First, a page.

5. He isn’t afraid to talk about things that are real for the people around him. While the Grammy’s are praising Macklemore for his “boldness” (aka what the people who run the grammys actually want to hear) Kendrick is rapping about the realities of life that people don’t want to hear about. People don’t want to hear about poverty, they don’t want to hear about how alchohol and partying is often done in an effort to numb the pain inside, they don’t want to hear about how destructive drug dealing can be, how 15 year old girls are forced onto the streets to help their families, how young girls are taken advantage of by family members, and more importantly that God can change a person’s life.  For instance take how he opens up  the album, he opens it up with a group of young guys saying a sinner’s prayer, putting their faith in Jesus. Who does that on a gangsta rap album? Listen to some of the songs, listen to the first and second parts of “Sing about me,” listen to “Real” and listen some of his older stuff like “No Makeup,” “Tammy’s Song,” “Keisha’s Song” all of these songs expose the idols of our hearts and boy are our idols ugly. Rap could use more people like Kendrick who aren’t afraid to talk about these sorts of things.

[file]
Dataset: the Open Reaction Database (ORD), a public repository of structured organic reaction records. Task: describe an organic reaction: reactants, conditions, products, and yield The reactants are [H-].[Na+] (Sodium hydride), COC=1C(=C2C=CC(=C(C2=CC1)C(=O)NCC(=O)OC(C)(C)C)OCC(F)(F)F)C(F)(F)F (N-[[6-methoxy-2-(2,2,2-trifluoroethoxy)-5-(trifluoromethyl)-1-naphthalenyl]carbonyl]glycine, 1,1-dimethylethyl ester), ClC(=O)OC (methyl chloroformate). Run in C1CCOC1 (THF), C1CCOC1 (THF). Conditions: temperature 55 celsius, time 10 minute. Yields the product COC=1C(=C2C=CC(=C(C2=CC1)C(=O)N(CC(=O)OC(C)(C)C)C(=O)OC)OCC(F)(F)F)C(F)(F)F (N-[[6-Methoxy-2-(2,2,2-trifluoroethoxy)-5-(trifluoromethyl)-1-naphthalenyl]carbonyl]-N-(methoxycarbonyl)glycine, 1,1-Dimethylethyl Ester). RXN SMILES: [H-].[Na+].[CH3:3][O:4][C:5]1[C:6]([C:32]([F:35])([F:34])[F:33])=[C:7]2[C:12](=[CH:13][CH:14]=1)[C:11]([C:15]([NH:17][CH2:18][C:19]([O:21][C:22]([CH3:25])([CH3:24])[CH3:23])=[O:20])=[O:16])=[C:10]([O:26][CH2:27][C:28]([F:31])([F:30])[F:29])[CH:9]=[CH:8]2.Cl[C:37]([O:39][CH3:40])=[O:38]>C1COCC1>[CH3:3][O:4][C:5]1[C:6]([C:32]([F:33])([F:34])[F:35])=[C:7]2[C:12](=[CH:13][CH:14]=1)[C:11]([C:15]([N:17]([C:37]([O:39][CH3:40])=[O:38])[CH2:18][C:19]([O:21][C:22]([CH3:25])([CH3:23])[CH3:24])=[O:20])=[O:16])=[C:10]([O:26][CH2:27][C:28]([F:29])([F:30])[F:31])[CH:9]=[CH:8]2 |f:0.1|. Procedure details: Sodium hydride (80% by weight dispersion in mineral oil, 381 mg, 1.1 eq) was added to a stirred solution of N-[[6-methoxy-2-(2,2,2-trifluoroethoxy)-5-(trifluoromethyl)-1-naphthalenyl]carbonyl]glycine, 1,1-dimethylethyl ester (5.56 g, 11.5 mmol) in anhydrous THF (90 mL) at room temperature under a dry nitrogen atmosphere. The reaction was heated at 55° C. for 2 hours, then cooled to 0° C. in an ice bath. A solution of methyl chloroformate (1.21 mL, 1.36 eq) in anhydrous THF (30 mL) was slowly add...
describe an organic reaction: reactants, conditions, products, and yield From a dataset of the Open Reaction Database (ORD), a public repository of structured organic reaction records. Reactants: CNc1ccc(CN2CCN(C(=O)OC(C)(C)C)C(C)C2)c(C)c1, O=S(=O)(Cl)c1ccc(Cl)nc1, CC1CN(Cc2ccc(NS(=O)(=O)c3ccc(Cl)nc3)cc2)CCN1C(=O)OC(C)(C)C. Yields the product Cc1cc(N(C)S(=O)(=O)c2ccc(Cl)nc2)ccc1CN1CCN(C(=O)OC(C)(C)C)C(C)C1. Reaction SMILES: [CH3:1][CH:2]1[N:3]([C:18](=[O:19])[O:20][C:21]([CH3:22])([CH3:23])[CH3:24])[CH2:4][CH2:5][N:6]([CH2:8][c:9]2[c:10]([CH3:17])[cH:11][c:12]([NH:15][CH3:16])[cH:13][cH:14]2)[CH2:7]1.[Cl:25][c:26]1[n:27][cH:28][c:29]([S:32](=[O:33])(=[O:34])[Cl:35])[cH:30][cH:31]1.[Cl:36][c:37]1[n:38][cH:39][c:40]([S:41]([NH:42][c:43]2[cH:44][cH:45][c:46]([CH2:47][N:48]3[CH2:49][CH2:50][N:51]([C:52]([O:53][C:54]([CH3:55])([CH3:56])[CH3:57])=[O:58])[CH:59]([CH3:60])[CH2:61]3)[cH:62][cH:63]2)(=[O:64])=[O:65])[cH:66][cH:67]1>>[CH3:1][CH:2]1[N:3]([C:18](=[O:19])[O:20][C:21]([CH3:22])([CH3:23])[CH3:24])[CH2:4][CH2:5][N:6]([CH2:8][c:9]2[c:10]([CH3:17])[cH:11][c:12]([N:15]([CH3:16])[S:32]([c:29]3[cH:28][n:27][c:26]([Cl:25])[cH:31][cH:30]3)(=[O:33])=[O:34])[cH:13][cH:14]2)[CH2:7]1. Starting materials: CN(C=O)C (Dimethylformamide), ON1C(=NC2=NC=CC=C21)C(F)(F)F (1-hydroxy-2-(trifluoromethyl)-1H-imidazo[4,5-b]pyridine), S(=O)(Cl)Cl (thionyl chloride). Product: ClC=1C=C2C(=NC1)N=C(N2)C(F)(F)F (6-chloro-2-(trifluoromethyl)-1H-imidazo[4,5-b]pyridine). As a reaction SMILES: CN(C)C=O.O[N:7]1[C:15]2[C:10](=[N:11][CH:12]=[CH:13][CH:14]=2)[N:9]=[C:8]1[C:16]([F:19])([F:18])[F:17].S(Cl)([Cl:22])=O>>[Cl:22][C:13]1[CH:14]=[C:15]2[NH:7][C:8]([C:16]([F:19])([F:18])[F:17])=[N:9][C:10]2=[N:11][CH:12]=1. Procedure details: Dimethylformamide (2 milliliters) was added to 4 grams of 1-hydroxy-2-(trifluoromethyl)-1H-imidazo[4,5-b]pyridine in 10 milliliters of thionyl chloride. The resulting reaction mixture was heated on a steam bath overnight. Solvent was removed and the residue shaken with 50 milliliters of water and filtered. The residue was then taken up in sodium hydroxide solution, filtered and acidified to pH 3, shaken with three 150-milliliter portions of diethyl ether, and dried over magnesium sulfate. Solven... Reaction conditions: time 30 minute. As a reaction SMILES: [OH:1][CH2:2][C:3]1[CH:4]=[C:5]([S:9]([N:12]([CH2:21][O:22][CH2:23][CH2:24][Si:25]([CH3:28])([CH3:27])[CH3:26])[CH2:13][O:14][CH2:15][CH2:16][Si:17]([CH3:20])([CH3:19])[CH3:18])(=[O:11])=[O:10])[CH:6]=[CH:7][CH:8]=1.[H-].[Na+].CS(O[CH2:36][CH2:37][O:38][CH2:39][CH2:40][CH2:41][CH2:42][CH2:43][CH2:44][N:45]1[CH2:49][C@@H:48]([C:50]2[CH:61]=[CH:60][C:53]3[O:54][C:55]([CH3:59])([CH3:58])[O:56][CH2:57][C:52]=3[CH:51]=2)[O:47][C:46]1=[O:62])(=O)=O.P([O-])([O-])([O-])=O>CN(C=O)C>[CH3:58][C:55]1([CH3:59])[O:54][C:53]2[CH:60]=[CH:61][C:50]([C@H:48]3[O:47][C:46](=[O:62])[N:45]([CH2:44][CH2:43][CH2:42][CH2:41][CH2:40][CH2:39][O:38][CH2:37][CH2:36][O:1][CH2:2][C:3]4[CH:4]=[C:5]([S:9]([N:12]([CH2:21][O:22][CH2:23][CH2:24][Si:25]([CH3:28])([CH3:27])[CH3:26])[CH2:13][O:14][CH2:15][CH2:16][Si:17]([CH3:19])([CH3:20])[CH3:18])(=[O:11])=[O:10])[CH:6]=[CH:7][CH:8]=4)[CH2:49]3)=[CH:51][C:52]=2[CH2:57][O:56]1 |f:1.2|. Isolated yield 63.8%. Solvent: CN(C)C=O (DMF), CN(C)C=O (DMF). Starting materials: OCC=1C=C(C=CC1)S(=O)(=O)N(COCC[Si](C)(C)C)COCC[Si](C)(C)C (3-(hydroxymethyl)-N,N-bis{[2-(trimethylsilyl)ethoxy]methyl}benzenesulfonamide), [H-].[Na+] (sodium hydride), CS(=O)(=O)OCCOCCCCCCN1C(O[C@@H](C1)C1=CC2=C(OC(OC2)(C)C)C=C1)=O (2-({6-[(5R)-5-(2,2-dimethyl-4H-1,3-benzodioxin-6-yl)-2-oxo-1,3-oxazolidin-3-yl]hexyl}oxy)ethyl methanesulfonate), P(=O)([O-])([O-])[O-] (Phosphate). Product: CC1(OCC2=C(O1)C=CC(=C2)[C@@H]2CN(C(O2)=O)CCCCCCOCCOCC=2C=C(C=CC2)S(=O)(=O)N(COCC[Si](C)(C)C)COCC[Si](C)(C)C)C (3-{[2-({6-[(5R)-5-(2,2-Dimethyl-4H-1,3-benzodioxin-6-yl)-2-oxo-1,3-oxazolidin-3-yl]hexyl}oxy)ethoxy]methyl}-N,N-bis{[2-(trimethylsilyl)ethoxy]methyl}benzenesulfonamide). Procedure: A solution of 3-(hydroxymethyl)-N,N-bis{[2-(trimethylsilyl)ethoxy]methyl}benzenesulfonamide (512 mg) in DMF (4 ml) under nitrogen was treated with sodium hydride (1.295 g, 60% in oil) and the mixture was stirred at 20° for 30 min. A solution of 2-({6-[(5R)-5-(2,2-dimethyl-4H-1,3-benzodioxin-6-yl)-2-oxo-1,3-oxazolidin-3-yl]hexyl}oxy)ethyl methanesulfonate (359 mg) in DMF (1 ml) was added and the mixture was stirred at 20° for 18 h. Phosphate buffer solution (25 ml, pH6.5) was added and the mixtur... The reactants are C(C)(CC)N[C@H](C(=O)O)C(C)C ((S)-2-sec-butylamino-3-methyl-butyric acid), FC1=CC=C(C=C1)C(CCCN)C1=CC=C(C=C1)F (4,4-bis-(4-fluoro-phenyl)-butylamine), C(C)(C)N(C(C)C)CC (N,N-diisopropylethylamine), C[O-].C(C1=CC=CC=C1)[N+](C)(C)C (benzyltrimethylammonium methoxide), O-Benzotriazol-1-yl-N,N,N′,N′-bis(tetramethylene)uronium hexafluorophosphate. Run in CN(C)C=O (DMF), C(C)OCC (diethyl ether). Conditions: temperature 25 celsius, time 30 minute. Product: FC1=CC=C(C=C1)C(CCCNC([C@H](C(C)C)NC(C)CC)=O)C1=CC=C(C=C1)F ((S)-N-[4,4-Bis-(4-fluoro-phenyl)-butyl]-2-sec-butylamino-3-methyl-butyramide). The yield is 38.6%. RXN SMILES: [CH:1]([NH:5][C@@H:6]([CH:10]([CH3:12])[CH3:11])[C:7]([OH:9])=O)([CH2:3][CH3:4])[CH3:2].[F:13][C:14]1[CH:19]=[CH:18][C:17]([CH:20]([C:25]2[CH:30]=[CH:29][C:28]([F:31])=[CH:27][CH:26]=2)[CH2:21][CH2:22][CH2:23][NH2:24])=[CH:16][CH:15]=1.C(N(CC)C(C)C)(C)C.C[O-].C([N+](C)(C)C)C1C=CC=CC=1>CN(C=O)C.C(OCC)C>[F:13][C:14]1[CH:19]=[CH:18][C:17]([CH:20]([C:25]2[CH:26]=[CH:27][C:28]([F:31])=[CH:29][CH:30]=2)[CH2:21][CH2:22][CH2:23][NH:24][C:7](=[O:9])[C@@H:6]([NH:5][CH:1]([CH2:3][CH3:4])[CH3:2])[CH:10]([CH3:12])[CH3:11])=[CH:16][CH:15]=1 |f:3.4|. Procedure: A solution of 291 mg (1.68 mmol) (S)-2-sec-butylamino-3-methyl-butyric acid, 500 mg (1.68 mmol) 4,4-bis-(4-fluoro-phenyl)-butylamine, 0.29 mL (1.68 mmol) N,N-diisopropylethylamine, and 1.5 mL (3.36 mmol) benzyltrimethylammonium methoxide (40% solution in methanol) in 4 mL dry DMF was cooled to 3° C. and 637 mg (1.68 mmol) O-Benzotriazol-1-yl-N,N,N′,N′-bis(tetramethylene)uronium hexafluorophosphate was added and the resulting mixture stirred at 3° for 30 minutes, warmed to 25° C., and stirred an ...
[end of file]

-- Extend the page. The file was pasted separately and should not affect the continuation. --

Those are just a few reasons why good Kid. m.A.Ad city is so good, but the best way to understand why this album is so great is to dive into the story that Kendrick tells throughout the album. In essence the album is an enthnographic report of what it looks like to live as a kid from a “good” home in a city filled with violence, sex, and hate. Neither gloryfing the “good” part nor the “mad” part. Kendrick shows the audience what life in Compton is really like. Life isn’t as horrible as the sort of life portrayed in Gangsta rap, but its not rosy either.  You can tell that this is the sort of message he is trying to portray, that’s why you get characters as diverse as youth pastors, devout grandmas, moralistic mothers, responsible fathers, good kids gone bad, prostitutes, sluts, gang banggers, drug deals, and kids trying to party.

Next time I will dive into exploring the album song by song.


Published by cwoznicki

Chris Woznicki is an Assistant Adjunct Professor of Theology at Fuller Theological Seminary. He works as the regional training associate for the Los Angeles region of Young Life.